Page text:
Politicians and advocates alike have seized on research that says early childhood education offers lasting dividends — as well as on the political expediency of promising a benefit to every voter. As they have, the meaning of “universal” preschool has become, well, not so universal.
CPS' Barbara Byrd-Bennett and CTU's Karen Lewis agreed that neighborhood high schools were in such a dire situation that they need to join forces to try to help them. The district is now working with a community-based initiative to try to revitalize neighborhood high schools.
More than a half-dozen educators are running for aldermanic seats in next year’s city elections. It’s a sign of the times: the Chicago Teachers Union now considers itself a “social movement” union concerned with equity and economic justice throughout communities, not just in schools.
Those who are skeptical of social impact bonds have said that the escrow payments and administrative costs to government make them tough to justify on economic terms. At the end of the day, governments are simply “kicking the can down the road” instead of paying to provide services up front.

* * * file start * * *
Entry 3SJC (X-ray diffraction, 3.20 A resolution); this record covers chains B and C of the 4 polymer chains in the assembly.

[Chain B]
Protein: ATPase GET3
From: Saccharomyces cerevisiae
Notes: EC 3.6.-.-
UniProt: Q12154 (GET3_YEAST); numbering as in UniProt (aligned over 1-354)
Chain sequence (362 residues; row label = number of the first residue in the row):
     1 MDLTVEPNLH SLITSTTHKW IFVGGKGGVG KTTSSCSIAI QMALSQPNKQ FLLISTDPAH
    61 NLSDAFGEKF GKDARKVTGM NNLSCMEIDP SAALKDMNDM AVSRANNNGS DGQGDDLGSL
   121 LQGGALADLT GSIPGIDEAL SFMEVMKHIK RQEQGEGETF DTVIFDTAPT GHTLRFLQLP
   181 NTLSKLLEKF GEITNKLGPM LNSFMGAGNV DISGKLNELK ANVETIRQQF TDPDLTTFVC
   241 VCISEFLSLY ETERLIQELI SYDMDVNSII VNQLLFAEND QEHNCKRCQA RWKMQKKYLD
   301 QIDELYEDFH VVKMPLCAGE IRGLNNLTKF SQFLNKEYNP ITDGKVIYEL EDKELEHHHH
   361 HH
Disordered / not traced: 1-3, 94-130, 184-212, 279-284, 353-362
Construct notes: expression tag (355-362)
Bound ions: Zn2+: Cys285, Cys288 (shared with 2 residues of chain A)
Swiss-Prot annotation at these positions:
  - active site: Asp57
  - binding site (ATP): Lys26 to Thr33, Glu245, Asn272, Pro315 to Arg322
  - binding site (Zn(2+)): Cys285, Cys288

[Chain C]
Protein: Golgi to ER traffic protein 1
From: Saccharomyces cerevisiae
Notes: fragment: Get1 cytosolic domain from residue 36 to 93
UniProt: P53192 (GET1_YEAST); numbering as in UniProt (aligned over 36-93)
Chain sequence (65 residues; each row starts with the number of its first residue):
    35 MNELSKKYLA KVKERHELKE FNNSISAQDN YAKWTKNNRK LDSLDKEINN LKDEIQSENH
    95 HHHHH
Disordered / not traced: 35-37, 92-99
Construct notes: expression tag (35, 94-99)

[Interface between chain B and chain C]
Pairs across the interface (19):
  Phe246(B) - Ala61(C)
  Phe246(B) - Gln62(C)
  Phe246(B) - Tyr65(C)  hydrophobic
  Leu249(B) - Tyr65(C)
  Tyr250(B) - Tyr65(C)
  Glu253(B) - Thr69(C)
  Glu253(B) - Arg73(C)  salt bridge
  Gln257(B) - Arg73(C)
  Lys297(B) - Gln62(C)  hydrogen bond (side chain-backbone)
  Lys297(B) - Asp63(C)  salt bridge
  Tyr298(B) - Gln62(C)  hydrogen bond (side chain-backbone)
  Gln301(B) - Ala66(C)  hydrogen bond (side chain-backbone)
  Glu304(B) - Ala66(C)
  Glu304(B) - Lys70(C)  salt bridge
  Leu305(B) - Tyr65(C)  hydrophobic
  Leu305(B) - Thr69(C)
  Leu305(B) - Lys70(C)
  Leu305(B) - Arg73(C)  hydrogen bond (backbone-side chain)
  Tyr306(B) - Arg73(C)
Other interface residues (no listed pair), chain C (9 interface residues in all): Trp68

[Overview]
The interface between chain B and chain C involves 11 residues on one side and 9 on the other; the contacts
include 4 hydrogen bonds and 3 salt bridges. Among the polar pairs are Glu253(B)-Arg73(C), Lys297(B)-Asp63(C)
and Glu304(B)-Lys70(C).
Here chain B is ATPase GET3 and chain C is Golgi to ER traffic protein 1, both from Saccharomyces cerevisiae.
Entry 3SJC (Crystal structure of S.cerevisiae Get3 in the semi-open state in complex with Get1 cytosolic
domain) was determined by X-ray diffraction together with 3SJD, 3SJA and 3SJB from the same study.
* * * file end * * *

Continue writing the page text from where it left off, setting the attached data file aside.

More than three years into the mayor’s tenure, advocates for the city’s youngest children say that they’re glad Emanuel has brought increased public attention to the need for expansion of early childhood programs -- but say it's not enough.
The sharp difference in the amount of cash that schools can collect from families through fees contributes to spending disparities, by providing a windfall for schools with middle-class and wealthier students while leaving schools that serve lower-income students out in the financial cold.
Teachers, even the one from Noble Street, say they are still dealing with not having enough for basics, such as gym, art and needed supplies. They also say they don't blame their principals for the shortfall, but rather the way schools are funded in Illinois.
Teachers say they have gotten the message that suspension should only be used as a last resort. They say they generally agree with that, but that they also need support from social workers, counselors and deans of discipline.
Teachers are anxious about how their evaluations will go under the new CPS system based on observations and student growth. For the second part in our series, Conversations with Teachers, Catalyst asked how the new evaluation system is being rolled out.
Teachers tell Catalyst Chicago they're tired of giving out so many tests. During a recent roundtable discussion, CPS educators shared their concerns about assessments, debated the usefulness of computer-based individualized learning programs and asked what the best yardstick is for measuring student growth.